Other studies show that many forest bird species occur in human modified landscapes that appear, from a human perspective, quite different from undisturbed forest (e.g. [9], [15], [50]). Likewise, few species for which we assessed habitat affinities were strictly found in old-growth coastal dune forest while most were also found in woody regenerating vegetation. Thus, regenerating vegetation and remnant old-growth forests at our study site might provide valuable habitat for birds in a human modified coastal dune forest landscape. However, the decline of birds across our study site draws their persistence into question. While assessing population trends over time is a step towards understanding the processes that determine occurrence and persistence of birds in human modified landscapes, much more research is needed to elucidate the underlying mechanisms that generate trends—breeding success, survival, and dispersal.
In conclusion, remnant patches of old-growth forest and sites regenerating after mining in a human modified coastal dune forest landscape might provide valuable habitat for birds. Persistence of these bird communities might contribute to conservation not only of birds but also forests by enhancing functional connectivity between coastal forests in protected areas and other remnant patches through seed dispersal and pollination. However, further assessment of long-term monitoring data revealed population declines of most bird species assessed and a consistent reduction in bird density across vegetation types. Birds are sensitive to a host of ecological threats (see [44]) including habitat degradation [51] and fragmentation [52], invasive species [53], [54], climate change [25], [55], [56], emergent disease [57], [58], and pollution [59], [60], so bird declines identified here are a warning of environmental problems. Probable loss of valuable ecosystem services such as pollination, seed dispersal, and nutrient recycling with bird declines are also worrying [35] and might even threaten the coastal dune forest rehabilitation program which relies on processes of natural succession [10], [11]. More research is urgently needed to elucidate the mechanisms driving the decline and to assess whether declines are a local phenomenon or are also occurring at a broader geographical scale.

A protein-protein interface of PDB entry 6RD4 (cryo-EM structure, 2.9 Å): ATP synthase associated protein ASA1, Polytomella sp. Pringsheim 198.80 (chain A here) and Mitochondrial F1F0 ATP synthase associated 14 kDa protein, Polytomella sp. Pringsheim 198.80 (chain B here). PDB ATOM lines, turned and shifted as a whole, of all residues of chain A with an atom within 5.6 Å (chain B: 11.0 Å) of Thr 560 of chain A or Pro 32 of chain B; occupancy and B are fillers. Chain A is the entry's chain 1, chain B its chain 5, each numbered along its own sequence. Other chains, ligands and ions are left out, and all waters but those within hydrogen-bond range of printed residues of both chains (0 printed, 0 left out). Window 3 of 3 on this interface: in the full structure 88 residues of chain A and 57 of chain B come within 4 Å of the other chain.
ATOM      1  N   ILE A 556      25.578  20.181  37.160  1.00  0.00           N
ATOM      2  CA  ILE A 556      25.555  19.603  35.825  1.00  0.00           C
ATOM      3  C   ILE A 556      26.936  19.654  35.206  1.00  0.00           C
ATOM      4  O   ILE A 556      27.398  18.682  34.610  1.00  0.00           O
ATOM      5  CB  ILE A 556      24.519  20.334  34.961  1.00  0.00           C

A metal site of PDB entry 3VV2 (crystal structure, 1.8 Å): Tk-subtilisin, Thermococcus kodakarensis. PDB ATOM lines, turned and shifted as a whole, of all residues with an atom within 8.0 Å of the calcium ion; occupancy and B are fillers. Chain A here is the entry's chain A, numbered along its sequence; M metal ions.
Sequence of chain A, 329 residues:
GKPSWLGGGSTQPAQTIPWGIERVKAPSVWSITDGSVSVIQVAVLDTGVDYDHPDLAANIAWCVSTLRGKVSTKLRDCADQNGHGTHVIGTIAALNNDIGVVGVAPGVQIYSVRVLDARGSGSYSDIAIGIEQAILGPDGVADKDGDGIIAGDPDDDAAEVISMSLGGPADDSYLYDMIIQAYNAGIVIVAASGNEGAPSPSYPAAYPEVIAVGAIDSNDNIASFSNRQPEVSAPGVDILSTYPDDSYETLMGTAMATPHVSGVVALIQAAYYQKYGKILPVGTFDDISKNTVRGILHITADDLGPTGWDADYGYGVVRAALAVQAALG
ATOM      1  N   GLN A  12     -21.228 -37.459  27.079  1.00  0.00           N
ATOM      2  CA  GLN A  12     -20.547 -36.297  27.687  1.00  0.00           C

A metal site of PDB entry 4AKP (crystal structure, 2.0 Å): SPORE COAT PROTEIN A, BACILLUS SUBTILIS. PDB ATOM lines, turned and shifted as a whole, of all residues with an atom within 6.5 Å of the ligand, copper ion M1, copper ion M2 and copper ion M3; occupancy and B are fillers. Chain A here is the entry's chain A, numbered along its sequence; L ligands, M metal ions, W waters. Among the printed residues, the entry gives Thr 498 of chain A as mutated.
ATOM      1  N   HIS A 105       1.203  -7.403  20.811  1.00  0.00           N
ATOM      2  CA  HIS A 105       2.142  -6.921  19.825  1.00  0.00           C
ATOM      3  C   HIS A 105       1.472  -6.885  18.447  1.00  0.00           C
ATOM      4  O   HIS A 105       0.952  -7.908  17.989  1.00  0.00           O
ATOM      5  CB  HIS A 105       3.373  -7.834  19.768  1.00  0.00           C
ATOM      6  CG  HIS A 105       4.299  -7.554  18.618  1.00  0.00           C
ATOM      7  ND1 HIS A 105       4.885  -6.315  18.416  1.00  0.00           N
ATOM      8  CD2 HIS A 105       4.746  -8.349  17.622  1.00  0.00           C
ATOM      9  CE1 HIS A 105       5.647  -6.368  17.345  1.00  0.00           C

Table S1
Transects per site per year in regenerating and old-growth sites.
(DOC)
Table S2
Relatively rare species.
(DOC)
Table S3
AIC selected detection function models for species pools.
(DOC)
Table S4
AIC model selection for validating species pooling assumption.
(DOC)
Table S5
AIC selected detection function models stratified by vegetation type (76 species pooled).
(DOC)
Figure S1
Change in rainfall over time. Bars represent residual mean annual rainfall from the long-term (1977–2009) mean in mm.
(TIF)
Acknowledgments
We thank the many people that collected data and provided technical support. Discussion with M. Grainger, T. Wassenaar, and R. Guldemond contributed to the study.
Footnotes
Competing Interests: The authors have been funded in part by a commercial source, Richards Bay Minerals. This does not alter the authors' adherence to all the PLoS ONE policies on sharing data and materials.
Funding: Richards Bay Minerals and the National Research Foundation provided support for this study. The funders had no role in study design, data collection and analysis, decision to publish, or preparation of the manuscript.